In 2016, can we agree not to use the word “passion”?


Has anyone noticed that unless one has a passion these days, it’s like there is something wrong with you.  It’s as if one MUST have a passion.  I blame the media for this… the talk shows, the celebrity interviews and Facebook. In my books, not having a passion is just fine.

When I give my perfume lectures, often someone will walk up to me at the end of my talk, extend their hand and say, “You’re so lucky… you have found your passion!” Actually, my interest in perfume has evolved in the past 10 years.   It started as an obsession, I’ll give you that.  But it quickly became an intellectual pursuit.  I’m reminded of something Denyse Beaulieu of Grain de musc said in an interview and I’m paraphrasing, “writing perfume reviews looks hard, so let’s do this”.  I felt the same way and I still find them difficult but rewarding when I feel that I have done them well.

In many respects, passion is over-rated.  If everyone ran off and followed their passion, life as we know would cease to exist.  Our world is based on people doing, for the most part, monotonous, repetitive jobs to the best of their abilities.  If all the factory workers around the world decided to become artists or actors or poets, good luck trying to manufacture an iPad!

I don’t think perfume was ever a passion.  I’m enthusiastic about it in that I’m always enthusiastic and optimistic about the future.  I find it difficult to look back and think to myself that my best years are behind me.  I can’t live like that.  I’m still hoping to fall in love.  I’m still hoping to meet that sexual bomb that makes all past lovers look like amateurs.  I’m still hoping to write my memoirs.  I’m still hoping to live a hermit’s life in a log cabin in the woods with central heating, 4 cats, high-speed Internet, a large-screen tv with a massive collection of vintage films, and great restaurants nearby that deliver!  And… I’m still hoping to discover perfumes that are so beautifully put together and with such great-quality materials that they make me want to wear them over and over again as I live my wonderful, perfect life.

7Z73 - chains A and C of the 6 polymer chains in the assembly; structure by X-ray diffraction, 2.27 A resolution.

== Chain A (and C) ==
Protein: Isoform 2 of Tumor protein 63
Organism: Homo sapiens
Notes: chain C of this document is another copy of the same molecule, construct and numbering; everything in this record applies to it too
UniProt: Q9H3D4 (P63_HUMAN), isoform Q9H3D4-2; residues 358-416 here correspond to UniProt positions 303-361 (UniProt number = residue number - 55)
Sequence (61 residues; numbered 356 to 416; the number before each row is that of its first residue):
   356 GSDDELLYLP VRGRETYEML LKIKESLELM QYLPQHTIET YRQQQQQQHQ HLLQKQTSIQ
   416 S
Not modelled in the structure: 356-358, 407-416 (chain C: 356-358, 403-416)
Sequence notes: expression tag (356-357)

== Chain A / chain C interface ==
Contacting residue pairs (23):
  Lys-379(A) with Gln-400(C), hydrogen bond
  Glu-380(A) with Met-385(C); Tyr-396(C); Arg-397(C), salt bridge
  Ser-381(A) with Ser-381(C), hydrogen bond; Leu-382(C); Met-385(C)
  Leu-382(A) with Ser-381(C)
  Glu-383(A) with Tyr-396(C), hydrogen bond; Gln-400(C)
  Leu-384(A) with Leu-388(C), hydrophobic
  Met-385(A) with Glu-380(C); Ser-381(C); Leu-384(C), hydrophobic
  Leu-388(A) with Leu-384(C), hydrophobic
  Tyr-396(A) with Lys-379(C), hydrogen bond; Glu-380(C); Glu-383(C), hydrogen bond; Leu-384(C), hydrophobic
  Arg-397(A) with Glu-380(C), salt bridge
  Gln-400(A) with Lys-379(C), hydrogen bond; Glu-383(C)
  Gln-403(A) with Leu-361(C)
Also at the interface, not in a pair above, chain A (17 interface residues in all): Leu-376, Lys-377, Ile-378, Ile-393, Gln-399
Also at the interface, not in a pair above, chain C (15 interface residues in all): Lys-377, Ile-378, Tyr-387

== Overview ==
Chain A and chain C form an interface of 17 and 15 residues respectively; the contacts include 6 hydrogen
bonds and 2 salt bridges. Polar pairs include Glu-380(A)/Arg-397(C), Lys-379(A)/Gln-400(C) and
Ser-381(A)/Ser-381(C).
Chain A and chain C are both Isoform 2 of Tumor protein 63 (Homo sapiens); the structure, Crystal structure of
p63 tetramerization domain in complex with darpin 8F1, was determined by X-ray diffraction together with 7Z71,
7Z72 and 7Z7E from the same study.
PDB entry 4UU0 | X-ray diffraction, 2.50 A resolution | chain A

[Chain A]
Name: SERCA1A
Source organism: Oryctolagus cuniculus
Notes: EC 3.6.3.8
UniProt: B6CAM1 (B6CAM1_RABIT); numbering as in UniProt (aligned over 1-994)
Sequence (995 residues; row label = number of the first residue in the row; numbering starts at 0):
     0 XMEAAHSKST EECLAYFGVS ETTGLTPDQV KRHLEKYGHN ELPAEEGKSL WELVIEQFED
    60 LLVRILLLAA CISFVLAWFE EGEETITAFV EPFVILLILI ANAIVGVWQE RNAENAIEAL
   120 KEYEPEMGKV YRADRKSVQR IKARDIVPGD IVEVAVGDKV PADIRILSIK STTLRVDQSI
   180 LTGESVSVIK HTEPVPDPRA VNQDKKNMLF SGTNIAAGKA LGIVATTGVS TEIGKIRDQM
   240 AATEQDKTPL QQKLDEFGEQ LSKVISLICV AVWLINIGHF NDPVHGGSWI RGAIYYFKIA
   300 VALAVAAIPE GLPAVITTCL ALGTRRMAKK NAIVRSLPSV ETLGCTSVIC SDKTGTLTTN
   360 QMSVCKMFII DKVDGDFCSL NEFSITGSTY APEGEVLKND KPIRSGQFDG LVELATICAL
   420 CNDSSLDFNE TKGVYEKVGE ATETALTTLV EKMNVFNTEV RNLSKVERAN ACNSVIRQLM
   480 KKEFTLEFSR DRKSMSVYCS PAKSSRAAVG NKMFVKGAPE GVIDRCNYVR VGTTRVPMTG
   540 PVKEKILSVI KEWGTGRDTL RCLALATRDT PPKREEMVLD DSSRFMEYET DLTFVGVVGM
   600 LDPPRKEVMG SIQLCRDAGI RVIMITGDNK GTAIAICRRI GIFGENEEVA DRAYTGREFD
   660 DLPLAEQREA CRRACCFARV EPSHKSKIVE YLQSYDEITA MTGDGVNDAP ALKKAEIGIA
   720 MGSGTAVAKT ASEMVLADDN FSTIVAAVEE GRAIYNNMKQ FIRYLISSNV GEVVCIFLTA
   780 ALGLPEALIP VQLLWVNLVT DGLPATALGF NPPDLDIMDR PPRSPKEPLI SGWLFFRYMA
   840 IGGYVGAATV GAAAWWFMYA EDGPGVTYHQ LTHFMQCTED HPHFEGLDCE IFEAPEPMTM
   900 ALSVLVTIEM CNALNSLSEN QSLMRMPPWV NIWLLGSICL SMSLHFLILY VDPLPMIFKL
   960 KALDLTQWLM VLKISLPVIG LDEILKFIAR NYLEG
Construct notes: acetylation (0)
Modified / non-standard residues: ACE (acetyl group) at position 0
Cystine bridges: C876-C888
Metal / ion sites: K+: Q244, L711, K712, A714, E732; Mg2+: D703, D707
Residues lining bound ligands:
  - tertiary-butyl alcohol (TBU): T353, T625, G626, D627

I guess I’m moving through what I refer to as the transition week.  Christmas DOES always make me look back with a certain longing but as the week progresses, I get over my nostalgic funk and I start to look forward with hope and optimism.

Happy New Year everyone!


A statue of Janus, the God of beginnings and transitions.

Elizabeth Taylor : White Diamonds

White diamonds

Created by : Carlos Benaïm

Date : 1991

Genre : Glamorous white floral

Concentration : eau de toilette

Diana Vreeland once said, “I loathe nostalgia.  I don’t believe in anything before penicillin!”.  I know exactly how she feels.  As I get older, thinking of the good ol’ days seems so pointless!  As with life’s regrets, better to leave the past where it belongs… in the past.  As Ingrid Bergman said, “Happiness is good health and a bad memory.”

But I think even the least romantic of us can be pulled back into nostalgia every now and then… usually when we least suspect it.  And so when I saw the photo of Elizabeth Taylor on the cover of the White Diamonds’ gift set… something pulled at my heartstrings. It brought me back to younger days and late-night movies and talk shows. You know with all the talk of Cate and Angelina and Beyoncé channelling old Hollywood glamour… they never really get close to the original goddesses of the time… and Elizabeth Taylor was certainly at the top of that list or darn near it.